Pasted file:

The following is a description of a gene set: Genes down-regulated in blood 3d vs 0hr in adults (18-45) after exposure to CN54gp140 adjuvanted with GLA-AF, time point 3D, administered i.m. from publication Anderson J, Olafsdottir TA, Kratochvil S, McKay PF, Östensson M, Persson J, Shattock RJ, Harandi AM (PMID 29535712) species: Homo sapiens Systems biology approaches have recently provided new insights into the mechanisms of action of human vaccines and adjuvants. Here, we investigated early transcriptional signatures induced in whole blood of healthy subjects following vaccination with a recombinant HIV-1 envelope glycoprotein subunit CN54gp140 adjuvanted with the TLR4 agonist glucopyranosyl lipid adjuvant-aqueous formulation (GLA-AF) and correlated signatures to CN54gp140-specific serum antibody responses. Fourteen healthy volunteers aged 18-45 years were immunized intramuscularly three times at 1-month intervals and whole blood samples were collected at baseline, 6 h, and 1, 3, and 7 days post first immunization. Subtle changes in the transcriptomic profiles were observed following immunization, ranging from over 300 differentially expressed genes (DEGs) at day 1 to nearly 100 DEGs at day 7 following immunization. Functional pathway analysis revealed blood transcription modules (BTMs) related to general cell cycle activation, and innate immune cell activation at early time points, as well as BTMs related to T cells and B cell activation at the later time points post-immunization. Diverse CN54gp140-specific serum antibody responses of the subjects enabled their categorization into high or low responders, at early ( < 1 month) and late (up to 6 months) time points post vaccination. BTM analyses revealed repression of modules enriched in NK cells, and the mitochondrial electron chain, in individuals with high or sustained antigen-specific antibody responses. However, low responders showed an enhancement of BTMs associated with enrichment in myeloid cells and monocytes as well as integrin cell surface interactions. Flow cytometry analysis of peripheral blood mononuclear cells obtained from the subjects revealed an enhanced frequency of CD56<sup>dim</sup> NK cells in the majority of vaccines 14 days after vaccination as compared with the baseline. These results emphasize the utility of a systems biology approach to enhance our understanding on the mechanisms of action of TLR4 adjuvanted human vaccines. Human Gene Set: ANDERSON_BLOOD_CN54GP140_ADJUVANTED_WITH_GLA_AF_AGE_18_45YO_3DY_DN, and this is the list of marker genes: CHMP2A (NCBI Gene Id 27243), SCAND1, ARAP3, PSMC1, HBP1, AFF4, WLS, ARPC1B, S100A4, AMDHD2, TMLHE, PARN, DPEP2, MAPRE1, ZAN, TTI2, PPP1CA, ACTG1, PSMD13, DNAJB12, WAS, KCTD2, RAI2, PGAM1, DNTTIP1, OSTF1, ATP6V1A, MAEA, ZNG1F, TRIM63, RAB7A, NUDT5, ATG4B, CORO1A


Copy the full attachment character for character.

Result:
The following is a description of a gene set: Genes down-regulated in blood 3d vs 0hr in adults (18-45) after exposure to CN54gp140 adjuvanted with GLA-AF, time point 3D, administered i.m. from publication Anderson J, Olafsdottir TA, Kratochvil S, McKay PF, Östensson M, Persson J, Shattock RJ, Harandi AM (PMID 29535712) species: Homo sapiens Systems biology approaches have recently provided new insights into the mechanisms of action of human vaccines and adjuvants. Here, we investigated early transcriptional signatures induced in whole blood of healthy subjects following vaccination with a recombinant HIV-1 envelope glycoprotein subunit CN54gp140 adjuvanted with the TLR4 agonist glucopyranosyl lipid adjuvant-aqueous formulation (GLA-AF) and correlated signatures to CN54gp140-specific serum antibody responses. Fourteen healthy volunteers aged 18-45 years were immunized intramuscularly three times at 1-month intervals and whole blood samples were collected at baseline, 6 h, and 1, 3, and 7 days post first immunization. Subtle changes in the transcriptomic profiles were observed following immunization, ranging from over 300 differentially expressed genes (DEGs) at day 1 to nearly 100 DEGs at day 7 following immunization. Functional pathway analysis revealed blood transcription modules (BTMs) related to general cell cycle activation, and innate immune cell activation at early time points, as well as BTMs related to T cells and B cell activation at the later time points post-immunization. Diverse CN54gp140-specific serum antibody responses of the subjects enabled their categorization into high or low responders, at early ( < 1 month) and late (up to 6 months) time points post vaccination. BTM analyses revealed repression of modules enriched in NK cells, and the mitochondrial electron chain, in individuals with high or sustained antigen-specific antibody responses. However, low responders showed an enhancement of BTMs associated with enrichment in myeloid cells and monocytes as well as integrin cell surface interactions. Flow cytometry analysis of peripheral blood mononuclear cells obtained from the subjects revealed an enhanced frequency of CD56<sup>dim</sup> NK cells in the majority of vaccines 14 days after vaccination as compared with the baseline. These results emphasize the utility of a systems biology approach to enhance our understanding on the mechanisms of action of TLR4 adjuvanted human vaccines. Human Gene Set: ANDERSON_BLOOD_CN54GP140_ADJUVANTED_WITH_GLA_AF_AGE_18_45YO_3DY_DN, and this is the list of marker genes: CHMP2A (NCBI Gene Id 27243), SCAND1, ARAP3, PSMC1, HBP1, AFF4, WLS, ARPC1B, S100A4, AMDHD2, TMLHE, PARN, DPEP2, MAPRE1, ZAN, TTI2, PPP1CA, ACTG1, PSMD13, DNAJB12, WAS, KCTD2, RAI2, PGAM1, DNTTIP1, OSTF1, ATP6V1A, MAEA, ZNG1F, TRIM63, RAB7A, NUDT5, ATG4B, CORO1A